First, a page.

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  1. The Biggest Loser (AKA New Year’s Resolutions)

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    January 20, 2012 by Linda Ford

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    Personally I can’t stand to watch that re- ality show, but one of my daughters just is addicted to it. I still like Survivor though. I haven’t seen anybody get fat on that show! January is the month for resolutions and a large number of large people choose this month to get started losing. Did you know that the CDC says that 33 percent of Americans are obese? And guess what? The American Veterinary Medical Association puts pet obesity at the same percentage. The correlation cannot be a coincidence. And both of these figures are on the rise. Obese people and pets are subject to the same diseases associated with obesity as well. After all we have the same organs — stomach, liver, kidneys, joints. However, pets do not have opposable thumbs. That means they can’t open the refrigerator door. When dogs are obese, they are prone to contracting diabetes, heart disease, respiratory issues, urinary tract issues and arthritis often in the form of hip dysplasia. Obese cats can develop a very serious and life threatening disease called hepatic lipidosis or “fatty liver.” Here is your three-step program for Fido to become the biggest loser on your block: 1. First, …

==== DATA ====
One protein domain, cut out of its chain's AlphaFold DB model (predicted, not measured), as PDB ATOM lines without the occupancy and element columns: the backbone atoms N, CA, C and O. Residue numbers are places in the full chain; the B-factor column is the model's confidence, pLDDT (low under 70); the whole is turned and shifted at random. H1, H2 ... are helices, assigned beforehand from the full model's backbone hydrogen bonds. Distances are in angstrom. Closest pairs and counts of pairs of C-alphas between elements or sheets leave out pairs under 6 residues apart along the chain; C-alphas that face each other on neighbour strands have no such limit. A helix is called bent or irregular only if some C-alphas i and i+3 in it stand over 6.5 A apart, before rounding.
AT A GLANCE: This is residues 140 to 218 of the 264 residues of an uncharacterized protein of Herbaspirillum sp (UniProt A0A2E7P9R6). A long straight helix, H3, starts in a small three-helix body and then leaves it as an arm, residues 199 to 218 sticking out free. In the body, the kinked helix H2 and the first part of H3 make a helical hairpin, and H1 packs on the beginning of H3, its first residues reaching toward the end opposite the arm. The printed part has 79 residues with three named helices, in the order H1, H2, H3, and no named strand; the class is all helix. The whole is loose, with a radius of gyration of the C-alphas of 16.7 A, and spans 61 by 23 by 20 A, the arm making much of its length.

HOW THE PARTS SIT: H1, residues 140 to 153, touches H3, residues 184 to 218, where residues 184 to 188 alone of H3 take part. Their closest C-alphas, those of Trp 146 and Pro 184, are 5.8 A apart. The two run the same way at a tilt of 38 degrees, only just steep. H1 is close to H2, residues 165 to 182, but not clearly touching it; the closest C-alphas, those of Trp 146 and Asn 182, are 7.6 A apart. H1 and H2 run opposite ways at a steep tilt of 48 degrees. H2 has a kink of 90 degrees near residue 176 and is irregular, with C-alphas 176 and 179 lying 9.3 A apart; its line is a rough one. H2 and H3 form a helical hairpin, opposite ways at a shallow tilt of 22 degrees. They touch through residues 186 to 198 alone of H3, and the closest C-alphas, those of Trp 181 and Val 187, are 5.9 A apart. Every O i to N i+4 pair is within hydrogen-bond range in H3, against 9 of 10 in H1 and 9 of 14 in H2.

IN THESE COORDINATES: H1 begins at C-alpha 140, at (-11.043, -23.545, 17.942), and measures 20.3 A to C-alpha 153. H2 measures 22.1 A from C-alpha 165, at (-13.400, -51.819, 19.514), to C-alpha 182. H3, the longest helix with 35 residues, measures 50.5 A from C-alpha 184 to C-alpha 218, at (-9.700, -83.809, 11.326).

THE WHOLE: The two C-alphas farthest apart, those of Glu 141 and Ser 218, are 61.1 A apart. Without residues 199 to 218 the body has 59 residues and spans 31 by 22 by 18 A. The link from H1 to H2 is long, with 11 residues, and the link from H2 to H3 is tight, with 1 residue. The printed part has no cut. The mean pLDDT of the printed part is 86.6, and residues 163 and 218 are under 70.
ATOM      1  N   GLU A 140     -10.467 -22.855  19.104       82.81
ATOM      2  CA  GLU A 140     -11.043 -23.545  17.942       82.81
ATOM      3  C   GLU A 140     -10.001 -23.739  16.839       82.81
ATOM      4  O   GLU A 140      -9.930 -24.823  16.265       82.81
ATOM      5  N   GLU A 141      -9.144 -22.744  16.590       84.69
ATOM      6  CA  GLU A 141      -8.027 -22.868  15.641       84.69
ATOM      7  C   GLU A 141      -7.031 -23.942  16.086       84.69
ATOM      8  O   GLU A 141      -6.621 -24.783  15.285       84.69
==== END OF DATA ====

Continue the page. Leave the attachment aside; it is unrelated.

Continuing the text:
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  2. Chairman Resigns After 31 Years

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    January 20, 2012 by Steve Winkler

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    A pillar of the community and cornerstone of the West Fork park system announced his resignation at the Dec. 12 Parks Commission Meeting. John Selph, who has served on the commission since its inception in 1981, said in a resignation letter that he “plans to move out of the city limits in the next few months.” “I have said and will continue to believe that you cannot be a first class city with- out a first class parks system,” Mr. Selph said, adding that the commission was fortunate to have the support of the present and past city administrations. Mr. Selph credited the community support for the one-cent sales tax as the most outstanding accomplishment of the commission, along with the donated land for the baseball fields. “I hope that the vision that has been established will be not only accomplished, but expanded,” wrote Mr. Selph. “Much has been done, but there is still much to do. My hope is that the commission will continue to explore ways to serve the needs of all age groups.” “It’s been an joy for me,” he said. At the December meeting, Brian Bower- man was voted into the chairman position. At the January …